Fri, Jan 28, 2000 - Page 12 News List

Gangsters should be kept behind bars

By Chu Tai-san

In the past, some targets of the Chih-ping Project (治平專案) -- a special anti-crime operation aimed at cracking down on and eliminating gangsterism -- have been able to run in elections or campaign for others by winning release on bail for medical treatment.

These campaign activities have helped them launder their pasts and win the protection of political figures. Legal ambiguities have allowed candidates with criminal backgrounds to deceive the general public, trample judicial integrity and destroy the democractic process.

Defendants on medical leave have often engaged in activities incompatible with the grounds for their bail. The situation was particularly prevalent in the 1998 election for county councilors and county and township magistrates.

As many as eight defendants arrested under the Chih-ping Project ran in that election. I heard stories about how the bony and frail former Chiayi County Deputy Speaker Nien Chung-jen(粘仲仁) managed to rally for the county magistrate election.

We often saw scenes on TV of a feeble and frail detainee leaving the courthouse in a wheelchair, only to subsequently witness his almost instantaneous and miraculous recovery and gleeful participation in protests against judicial injustice. Those scenes were indeed unforgettable.

The trouble was that the law did not mandate a return to custody of detainees on medical leave who recovered or whose health improved markedly.

To deal with detainees who were "worms while in detention, but turned into dragons once out on bail" (看所所是一條蟲,保外卻成一條龍) our Criminal Litigation Code (刑事訴訟法) has been amended to provide judges with the authority to prohibit a defendant from engaging in activities unrelated to medical treatment without obtaining prior consent.

Another amendment mandates that a defendant who has been granted bail must comply with certain conditions or else be returned to custody.

That amendment also provides that if the reason for granting medical leave to a felony defendant no longer exists, then the court may order the defendant returned to custody.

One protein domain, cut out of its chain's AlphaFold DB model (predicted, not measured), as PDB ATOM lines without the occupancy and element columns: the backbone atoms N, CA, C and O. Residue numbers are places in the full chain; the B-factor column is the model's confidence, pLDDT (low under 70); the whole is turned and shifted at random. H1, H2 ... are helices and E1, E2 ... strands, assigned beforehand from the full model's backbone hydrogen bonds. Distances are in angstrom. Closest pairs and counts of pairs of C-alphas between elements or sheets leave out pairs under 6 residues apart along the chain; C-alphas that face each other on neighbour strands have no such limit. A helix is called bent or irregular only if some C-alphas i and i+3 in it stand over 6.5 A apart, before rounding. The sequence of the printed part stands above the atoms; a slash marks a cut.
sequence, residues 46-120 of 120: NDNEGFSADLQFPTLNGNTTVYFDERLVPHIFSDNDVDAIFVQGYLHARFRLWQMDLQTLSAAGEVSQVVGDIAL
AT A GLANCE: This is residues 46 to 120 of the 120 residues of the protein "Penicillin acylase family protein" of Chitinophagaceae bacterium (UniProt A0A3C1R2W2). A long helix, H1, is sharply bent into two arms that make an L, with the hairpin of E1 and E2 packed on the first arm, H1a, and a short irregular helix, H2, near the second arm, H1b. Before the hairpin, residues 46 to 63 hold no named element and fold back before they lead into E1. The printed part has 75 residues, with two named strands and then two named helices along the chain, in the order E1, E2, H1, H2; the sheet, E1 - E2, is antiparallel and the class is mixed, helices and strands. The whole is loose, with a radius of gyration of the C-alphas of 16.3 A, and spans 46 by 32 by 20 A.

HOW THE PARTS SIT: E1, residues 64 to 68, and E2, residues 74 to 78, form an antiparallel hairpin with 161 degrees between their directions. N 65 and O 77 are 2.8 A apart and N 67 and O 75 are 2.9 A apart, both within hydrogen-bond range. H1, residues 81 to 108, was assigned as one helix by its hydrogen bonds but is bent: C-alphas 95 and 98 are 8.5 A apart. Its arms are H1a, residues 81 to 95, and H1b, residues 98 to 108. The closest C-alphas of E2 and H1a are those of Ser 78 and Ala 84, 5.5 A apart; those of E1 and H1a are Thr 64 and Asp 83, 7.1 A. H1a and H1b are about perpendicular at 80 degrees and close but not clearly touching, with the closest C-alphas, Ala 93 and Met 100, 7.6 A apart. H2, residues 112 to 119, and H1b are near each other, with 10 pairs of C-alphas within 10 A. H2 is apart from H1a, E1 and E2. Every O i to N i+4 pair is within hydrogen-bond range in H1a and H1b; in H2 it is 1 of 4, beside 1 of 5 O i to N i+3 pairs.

These amendments are quite important to the pursuit of justice and equality, as well as the effective enforcement of law.

However, they also make one wonder whether the courts have been careless about granting medical leave.

Otherwise, how could someone who has been afflicted with so serious a disease that it would be incurable unless he or she were placed on medical leave recuperate in such a short period of time?

Either the defendant was physically superior and therefore capable of a fast recovery, or the grounds for medical leave never existed.

It is very hard to not wonder about the reasons behind the courts' decisions for granting bail. Was "black gold" or political favoritism a factor? The courts appeared to have forgotten the purpose of detention.

According to Article 101 of the Criminal Litigation Code, if a judge has good reasons to suspect that the defendant is either guilty, may escape, might destroy evidence or try to obtain collusive testimony, then the defendant may be placed in custody before the court reaches a verdict.

If a court failed to seriously scrutinize a request for bail in the first place, even if the defendant is returned to detention, he or she might have already destroyed evidence or arranged for collusive testimony. The point of returning the defendant to detention would cease to exist.

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